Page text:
by Brian Sherwin on 5/20/2011 10:14:29 AM
This article is by Brian Sherwin, Regular contributing writer for FineArtViews. Brian Sherwin is an art critic, blogger, curator, artist and writer based near Chicago, Illinois. He has been published in Hi Fructose Magazine, Illinois Times, and other publications, and linked to by publications such as The Huffington Post, The Boston Globe, Juxtapoz Magazine, Deutsche Bank ArtMag, ARTLURKER, Myartspace, Blabbermouth, Milwaukee Journal Sentinel, Modern Art Obsession, Citizen LA, Shark Forum, Two Coats of Paint and Art Fag City. You should submit an article and share your views as a guest author by clicking here.
The arrest of artist Ai Weiwei in China has forced many to ask why the mainstream art world continues to support the Chinese art market while at the same time speaking out against the brutality and lack of humanity displayed by the Chinese government. Those with that position feel that key individuals who have stood up for artist Ai Weiwei– who is currently being held in custody after being arrested in China– are being hypocritical. In my opinion this recent burst of criticism against the art world powers-that-be opens up larger questions that have yet to be addressed effectively within the mainstream.
The common feeling– at least from what I’ve observed on art blogs, art forums, and elsewhere– is that the want of money is held higher than doing what is right from an ethical standpoint. After all, major museum exchanges between the US and China, as well as international art fair involvement involving Chinese art galleries, tend to bolster the Chinese economy– and thus, a government that is highly oppressive of its own people. It is like feeding a rabid dog that you know will likely bite you.
I can understand why so many individuals view this situation as hypocrisy. That said, I assume others would suggest that banning aspects of the Chinese art world from international involvement– specifically in the US– as a statement in support of Ai Weiwei would have the end result of punishing gallery owners, museums, and artists in China. They would get hit in the crossfire of the statement, so to speak. That said, things do get complicated when influential individuals within the art world say one thing while taking action in an entirely different direction. Why fend off the rabid dog only to feed it and pat it on the head? If these museum directors, art critics, and others were held to the same expectations as politicians– well, lets just say that they would have lost the positions they hold long ago.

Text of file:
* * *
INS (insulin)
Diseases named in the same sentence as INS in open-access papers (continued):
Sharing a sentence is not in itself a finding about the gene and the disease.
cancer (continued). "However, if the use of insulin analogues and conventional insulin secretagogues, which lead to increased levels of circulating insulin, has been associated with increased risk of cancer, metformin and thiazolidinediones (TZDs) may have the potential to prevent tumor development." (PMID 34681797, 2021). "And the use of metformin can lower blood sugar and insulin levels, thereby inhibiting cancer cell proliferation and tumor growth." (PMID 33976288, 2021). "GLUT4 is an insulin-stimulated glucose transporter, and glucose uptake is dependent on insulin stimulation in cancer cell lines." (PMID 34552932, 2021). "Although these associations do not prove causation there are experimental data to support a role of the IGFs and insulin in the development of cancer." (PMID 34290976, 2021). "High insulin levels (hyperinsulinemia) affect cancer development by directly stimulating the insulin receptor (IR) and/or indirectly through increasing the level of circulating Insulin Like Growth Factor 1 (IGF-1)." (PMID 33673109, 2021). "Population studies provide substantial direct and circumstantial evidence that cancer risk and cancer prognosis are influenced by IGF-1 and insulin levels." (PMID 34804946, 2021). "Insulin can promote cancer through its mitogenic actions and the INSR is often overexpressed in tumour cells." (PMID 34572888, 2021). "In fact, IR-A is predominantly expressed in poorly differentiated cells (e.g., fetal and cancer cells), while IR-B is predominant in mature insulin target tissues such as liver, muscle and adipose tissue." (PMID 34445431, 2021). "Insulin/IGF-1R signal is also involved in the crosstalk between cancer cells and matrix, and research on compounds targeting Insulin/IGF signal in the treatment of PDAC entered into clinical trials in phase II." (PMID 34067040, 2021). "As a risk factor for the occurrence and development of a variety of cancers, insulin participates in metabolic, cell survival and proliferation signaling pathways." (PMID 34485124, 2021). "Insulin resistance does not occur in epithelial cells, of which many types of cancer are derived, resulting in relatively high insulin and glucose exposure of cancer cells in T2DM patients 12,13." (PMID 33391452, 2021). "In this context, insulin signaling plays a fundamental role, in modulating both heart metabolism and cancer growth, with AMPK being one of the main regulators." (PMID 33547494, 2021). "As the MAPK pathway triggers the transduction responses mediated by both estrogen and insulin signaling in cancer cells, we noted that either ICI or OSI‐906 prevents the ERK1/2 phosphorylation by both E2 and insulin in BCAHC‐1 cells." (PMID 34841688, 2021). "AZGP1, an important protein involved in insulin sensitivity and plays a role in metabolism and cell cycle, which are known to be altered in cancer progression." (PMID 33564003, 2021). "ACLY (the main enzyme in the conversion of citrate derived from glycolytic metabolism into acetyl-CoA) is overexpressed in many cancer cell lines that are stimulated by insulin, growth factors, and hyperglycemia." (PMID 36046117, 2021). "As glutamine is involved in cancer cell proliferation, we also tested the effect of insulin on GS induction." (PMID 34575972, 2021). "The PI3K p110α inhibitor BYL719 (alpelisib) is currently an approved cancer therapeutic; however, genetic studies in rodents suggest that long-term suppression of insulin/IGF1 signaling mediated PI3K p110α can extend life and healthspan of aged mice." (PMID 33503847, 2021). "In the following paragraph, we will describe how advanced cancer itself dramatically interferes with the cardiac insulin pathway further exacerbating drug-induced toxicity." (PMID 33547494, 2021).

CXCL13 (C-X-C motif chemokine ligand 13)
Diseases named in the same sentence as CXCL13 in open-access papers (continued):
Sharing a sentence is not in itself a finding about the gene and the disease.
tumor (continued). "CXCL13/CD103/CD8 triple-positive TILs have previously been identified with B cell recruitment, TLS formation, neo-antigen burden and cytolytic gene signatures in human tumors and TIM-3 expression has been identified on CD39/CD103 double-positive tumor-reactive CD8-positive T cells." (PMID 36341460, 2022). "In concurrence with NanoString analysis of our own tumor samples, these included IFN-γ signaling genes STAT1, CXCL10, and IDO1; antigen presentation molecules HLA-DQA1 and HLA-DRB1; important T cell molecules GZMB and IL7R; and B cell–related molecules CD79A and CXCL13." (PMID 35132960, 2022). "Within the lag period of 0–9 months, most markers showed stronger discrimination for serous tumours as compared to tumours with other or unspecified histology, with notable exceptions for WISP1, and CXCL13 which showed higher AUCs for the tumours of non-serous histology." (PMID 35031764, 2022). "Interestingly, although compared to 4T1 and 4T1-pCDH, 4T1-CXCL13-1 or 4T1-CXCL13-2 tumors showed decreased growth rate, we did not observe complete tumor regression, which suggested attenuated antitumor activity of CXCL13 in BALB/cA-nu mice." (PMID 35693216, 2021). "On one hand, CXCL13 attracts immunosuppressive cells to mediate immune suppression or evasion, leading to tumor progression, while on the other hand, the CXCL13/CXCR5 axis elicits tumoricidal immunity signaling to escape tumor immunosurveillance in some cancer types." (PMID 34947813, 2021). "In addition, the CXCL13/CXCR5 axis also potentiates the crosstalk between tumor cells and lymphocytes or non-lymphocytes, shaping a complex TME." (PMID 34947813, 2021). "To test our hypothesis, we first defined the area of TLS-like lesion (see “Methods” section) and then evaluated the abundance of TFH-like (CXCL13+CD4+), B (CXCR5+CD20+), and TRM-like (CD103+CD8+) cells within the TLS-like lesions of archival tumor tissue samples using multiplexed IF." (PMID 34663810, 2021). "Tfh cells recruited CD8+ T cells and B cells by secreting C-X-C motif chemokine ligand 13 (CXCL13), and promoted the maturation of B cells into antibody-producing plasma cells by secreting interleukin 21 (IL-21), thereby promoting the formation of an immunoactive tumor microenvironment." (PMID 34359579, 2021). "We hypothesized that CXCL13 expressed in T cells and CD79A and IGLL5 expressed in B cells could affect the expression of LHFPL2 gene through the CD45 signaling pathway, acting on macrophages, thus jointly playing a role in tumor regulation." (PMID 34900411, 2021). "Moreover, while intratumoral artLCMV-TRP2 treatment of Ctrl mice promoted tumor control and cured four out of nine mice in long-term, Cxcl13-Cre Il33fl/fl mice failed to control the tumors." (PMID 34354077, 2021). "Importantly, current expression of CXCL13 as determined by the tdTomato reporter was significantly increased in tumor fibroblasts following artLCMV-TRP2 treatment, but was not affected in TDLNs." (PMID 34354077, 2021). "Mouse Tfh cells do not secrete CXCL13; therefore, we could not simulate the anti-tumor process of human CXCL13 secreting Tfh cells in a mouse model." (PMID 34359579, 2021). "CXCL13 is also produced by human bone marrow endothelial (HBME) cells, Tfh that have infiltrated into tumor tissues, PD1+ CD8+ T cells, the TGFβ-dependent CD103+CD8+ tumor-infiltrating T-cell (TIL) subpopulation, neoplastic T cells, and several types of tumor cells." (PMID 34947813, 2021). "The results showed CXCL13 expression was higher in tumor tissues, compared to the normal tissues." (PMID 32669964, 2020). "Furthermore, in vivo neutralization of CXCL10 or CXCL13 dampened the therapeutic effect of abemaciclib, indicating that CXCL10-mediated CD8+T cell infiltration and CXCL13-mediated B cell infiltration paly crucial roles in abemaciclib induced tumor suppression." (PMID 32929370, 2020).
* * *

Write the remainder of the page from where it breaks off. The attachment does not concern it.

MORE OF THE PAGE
In that sense, yes– hypocrisy and the mainstream art world walk hand-in-hand. However, that connection between what has been said and hypocrisy has long been evident in other ways within the mainstream art world. You can say the same of art critics, curators, and others who suggest that political and social bias does not exist within the realm of their professions– but only write, exhibit, or promote, in general, art that tends to embrace a rather closed set of political and social views– views they agree with– compared to the plethora of views held by the public at large. In that sense, the public– and the history of art– is not being served.
When thinking of the art world and hypocrisy I’m forced to ask: How can an art critic claim that he or she does not allow political, social, or religious bias to dictate his or her opinions on art when he or she reveals solid political, social, religious (often against specific religions) motivations on Facebook or Twitter that downplay all opposing views? If an art critic can’t take different opinions serious why should it be assumed that he or she will take opinions expressed visually serious unless they cater to his or her personal political, social, or religious views? Needless to say, I think this is something that should be explored while the smoking gun of exposing art world hypocrisy is still hot.
As I have long said– want to see hypocrisy at work? Open up any art history book OR look at major museum acquisitions that have taken place in the last decade alone. Bias is clear– hypocrisy is clear. The mainstream art world is not as open-minded as many assume. You will find that specific hard-line viewpoints are often the status quo of the mainstream contemporary art world.
In closing, I will leave you with a quote that sums up how I feel concerning the mainstream contemporary art world and hypocrisy: “I’m not interested in preserving the status quo; I want to overthrow it.” — Niccolo Machiavelli. No, I’m not suggesting that I have the ability to overthrow hypocritical practices and bias within the art world. That said, I will say what I think– and stand by it in my actions. My revolution, if you will, starts with integrity. Perhaps it is time for others working within the arts to adhere to the same principle of not flip-flopping between what is said compared to what is done. After all, actions tend to say everything.
Take care, Stay true,